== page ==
Scientists predict the size of plastics animals can eat
A team of scientists at Cardiff University has developed a way of predicting the size of plastics different animals are likely to ingest. The researchers, from the University's Water Research Institute, looked at the gut contents of more than 2,000 animals to create a simple equation to predict the size of a plastic item an animal can eat, based on the length of its body.
In the study, published in Nature Communications, they report that the length of an animal can be used to estimate the biggest piece of plastic it can eat - and this was about 5% (a twentieth) of the size of the animal. The researchers say that as the plastic pollution problem escalates, it is vital to be able to quickly assess the risk of plastics to different species around the world.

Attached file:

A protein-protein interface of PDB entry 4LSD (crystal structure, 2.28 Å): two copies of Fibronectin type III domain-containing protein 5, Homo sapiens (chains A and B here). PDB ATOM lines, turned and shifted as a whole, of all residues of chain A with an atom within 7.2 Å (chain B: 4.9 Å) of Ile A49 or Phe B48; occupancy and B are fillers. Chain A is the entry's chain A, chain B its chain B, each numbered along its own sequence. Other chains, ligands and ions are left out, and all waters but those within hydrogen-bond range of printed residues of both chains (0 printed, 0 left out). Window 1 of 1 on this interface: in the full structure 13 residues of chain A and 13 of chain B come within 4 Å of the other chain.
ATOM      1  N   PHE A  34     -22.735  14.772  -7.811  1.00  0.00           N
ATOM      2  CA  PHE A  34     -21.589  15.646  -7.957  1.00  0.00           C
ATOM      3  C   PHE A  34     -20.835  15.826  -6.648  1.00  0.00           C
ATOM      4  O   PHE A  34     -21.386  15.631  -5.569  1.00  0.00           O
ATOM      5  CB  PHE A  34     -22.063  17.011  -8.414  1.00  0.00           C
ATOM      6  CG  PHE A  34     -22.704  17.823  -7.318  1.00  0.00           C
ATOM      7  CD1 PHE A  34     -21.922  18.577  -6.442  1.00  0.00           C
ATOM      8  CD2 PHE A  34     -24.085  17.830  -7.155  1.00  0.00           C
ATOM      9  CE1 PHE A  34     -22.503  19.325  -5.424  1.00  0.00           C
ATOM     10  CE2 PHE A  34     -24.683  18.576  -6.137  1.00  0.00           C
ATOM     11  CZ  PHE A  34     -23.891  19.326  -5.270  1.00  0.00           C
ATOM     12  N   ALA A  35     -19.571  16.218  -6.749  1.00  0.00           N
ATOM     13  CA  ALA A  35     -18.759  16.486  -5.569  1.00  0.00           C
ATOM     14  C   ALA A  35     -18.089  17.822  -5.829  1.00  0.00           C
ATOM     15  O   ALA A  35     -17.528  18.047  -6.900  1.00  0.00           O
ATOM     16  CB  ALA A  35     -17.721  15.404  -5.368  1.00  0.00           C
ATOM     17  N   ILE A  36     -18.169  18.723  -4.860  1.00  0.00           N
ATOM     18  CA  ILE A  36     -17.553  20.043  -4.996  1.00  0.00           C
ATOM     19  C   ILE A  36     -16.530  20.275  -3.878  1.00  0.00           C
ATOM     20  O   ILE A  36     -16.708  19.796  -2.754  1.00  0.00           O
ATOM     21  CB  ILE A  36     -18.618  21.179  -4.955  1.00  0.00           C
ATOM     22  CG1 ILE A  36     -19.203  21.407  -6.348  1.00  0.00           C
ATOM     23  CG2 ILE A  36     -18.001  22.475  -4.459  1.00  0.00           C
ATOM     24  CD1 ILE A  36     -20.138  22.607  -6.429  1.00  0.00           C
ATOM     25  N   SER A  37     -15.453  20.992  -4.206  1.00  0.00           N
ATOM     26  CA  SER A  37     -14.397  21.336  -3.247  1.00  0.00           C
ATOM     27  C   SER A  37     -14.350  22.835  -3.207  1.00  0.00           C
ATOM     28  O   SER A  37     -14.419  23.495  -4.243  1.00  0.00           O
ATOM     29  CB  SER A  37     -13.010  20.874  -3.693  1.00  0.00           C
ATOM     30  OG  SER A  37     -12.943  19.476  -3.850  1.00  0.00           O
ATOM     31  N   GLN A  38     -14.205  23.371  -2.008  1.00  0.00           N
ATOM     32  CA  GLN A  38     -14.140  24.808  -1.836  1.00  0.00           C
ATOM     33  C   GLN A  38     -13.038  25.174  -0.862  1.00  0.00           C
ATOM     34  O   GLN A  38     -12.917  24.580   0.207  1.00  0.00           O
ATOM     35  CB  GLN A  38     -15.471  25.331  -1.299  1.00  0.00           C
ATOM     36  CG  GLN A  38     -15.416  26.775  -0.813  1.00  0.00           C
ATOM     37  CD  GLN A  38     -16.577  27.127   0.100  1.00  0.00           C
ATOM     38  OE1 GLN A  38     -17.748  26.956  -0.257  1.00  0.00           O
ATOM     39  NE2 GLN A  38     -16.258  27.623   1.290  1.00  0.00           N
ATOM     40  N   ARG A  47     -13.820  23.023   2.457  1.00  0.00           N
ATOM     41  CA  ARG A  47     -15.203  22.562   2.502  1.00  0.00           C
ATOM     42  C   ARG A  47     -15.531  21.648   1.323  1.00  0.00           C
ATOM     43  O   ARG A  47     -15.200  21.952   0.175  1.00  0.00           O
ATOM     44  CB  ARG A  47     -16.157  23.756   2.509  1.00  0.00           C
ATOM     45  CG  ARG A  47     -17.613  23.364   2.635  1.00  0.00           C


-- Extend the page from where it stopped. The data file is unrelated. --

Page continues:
This work could also help scientists measure the risk of plastic pollution to ecosystems and food supplies - and ultimately the risk to human health. By trawling through published data, the team found plastics ingested by marine and freshwater mammals, reptiles, fishes and invertebrates, from 9mm-long fish larvae to a 10m-long humpback whale. During their research they found some shocking examples of the extent of plastic pollution, including hosepipes and flower pots in a sperm whale, plastic banana bags inside green turtles and a shotgun cartridge in a True's beaked whale.
The researchers said further work was needed to look at how and where terrestrial animals eat plastic to predict wider risks.
(Content and Image Courtesy: https://www.eurekalert.org/pub_releases/2020-03/cu-spt032720.php)